Doctors can treat the symptoms of Kawasaki disease when it's caught early. Most kids will feel better within a few days of starting treatment.
If the condition isn't found until later, patients can have serious complications that affect the heart, such as:
an aneurysm (a bulge in the wall) of the coronary arteries, which supply blood to the heart
inflammation of the heart muscle, lining, valves, and the outer membrane around the heart
arrhythmias, which are changes in the normal pattern of the heartbeat
problems with some heart valves
What Causes Kawasaki Disease?
Doctors don't know what causes Kawasaki disease. They believe it doesn't spread from person to person. It's most common among children of Japanese and Korean descent, but can affect any child.
How Is Kawasaki Disease Diagnosed?
Kawasaki disease symptoms can look similar to those of other childhood viral and bacterial illnesses. Doctors usually diagnose it by asking about the symptoms (such as a long-lasting fever) and doing an exam.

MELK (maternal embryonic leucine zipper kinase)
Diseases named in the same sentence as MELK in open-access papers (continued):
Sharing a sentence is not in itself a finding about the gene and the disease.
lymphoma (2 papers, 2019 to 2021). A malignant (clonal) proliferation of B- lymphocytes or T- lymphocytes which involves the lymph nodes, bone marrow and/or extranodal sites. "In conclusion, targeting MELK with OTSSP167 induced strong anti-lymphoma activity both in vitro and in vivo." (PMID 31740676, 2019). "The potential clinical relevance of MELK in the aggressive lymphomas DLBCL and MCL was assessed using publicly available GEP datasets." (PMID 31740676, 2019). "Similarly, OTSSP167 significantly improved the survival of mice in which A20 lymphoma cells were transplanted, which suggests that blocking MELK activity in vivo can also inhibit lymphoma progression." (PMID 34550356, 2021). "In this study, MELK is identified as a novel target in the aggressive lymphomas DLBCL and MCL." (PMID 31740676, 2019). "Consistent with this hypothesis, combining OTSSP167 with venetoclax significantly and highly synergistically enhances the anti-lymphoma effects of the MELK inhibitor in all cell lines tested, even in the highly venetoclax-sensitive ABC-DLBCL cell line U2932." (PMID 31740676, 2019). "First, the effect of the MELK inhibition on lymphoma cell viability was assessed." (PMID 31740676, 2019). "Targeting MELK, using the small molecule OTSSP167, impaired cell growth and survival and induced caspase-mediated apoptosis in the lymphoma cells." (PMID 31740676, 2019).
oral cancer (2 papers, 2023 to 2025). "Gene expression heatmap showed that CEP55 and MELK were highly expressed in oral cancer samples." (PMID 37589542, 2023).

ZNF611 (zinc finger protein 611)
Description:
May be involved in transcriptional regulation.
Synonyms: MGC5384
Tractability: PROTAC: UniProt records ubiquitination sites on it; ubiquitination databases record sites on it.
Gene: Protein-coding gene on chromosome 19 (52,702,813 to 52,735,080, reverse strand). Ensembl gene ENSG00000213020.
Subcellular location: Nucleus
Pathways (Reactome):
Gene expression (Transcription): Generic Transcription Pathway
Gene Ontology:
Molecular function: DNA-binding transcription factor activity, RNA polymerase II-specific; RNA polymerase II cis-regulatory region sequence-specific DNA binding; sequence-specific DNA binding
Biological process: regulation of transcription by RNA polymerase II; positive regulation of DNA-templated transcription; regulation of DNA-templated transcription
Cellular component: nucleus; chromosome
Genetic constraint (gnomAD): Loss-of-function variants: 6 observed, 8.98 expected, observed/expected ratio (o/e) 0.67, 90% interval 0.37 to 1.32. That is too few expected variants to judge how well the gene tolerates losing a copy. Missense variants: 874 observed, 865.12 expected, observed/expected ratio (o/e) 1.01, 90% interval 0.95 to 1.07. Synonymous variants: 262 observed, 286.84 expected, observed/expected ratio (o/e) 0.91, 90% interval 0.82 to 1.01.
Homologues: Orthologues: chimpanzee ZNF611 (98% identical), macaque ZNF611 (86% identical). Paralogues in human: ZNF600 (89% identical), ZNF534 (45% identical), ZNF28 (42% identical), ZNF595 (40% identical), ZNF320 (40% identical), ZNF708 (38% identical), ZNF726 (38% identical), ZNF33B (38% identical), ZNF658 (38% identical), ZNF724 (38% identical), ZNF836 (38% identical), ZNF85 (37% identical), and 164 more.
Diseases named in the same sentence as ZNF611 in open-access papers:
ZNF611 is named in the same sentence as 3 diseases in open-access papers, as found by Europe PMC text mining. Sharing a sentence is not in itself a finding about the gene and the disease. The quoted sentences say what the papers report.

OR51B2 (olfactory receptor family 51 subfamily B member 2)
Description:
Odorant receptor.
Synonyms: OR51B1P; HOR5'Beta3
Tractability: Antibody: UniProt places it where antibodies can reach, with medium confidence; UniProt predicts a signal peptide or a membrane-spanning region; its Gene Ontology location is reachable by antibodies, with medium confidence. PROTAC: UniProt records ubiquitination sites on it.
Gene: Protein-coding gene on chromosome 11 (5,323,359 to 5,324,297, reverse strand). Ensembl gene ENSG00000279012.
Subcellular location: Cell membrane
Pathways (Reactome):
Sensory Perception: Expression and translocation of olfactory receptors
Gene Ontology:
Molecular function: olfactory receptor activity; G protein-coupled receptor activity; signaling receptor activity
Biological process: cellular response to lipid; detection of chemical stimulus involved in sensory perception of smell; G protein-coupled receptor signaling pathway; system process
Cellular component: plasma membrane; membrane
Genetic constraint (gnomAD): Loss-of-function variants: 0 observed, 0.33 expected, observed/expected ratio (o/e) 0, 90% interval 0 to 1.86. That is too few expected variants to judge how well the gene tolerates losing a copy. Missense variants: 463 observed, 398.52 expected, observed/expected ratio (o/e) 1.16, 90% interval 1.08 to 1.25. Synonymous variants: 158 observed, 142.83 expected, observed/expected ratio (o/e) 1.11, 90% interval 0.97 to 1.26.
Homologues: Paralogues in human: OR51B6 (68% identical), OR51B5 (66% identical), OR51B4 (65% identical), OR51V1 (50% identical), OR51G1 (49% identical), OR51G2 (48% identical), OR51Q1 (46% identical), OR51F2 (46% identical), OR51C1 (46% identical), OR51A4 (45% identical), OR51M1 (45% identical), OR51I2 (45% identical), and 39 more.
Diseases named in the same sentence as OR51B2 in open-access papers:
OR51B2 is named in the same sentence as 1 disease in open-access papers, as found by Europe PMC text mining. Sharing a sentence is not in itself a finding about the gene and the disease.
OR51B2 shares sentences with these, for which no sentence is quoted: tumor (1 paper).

Doctors usually treat kids with Kawasaki disease by giving them:
intravenous (IV) dose of immune globulin (IVIG): These antibodies (proteins) help fight infections. IVIG treatment also lowers the risk of coronary artery aneurysms. IVIG is given once.
high-dose aspirin given by mouth to treat inflammation. Patients take aspirin until blood tests show that the inflammation has improved.
Treatment begins as soon as possible. In some children, IVIG may not work and doctors give steroids instead. Steroids can help prevent coronary aneurysms.
It's very important for children on high-dose aspirin to get the annual flu vaccine to help prevent this viral illness. That's because there's a small risk of a rare condition called Reye syndrome in children who take aspirin during a viral illness.
Most children with Kawasaki disease start to get much better after a single treatment with immune globulin, though sometimes more doses are needed.
What Else Should I Know?
Most kids with Kawasaki disease recover completely, especially when they are diagnosed and treated early. Some, especially those who develop heart problems from Kawasaki disease, might need more testing and to see a (a doctor who specializes in conditions that affect the heart).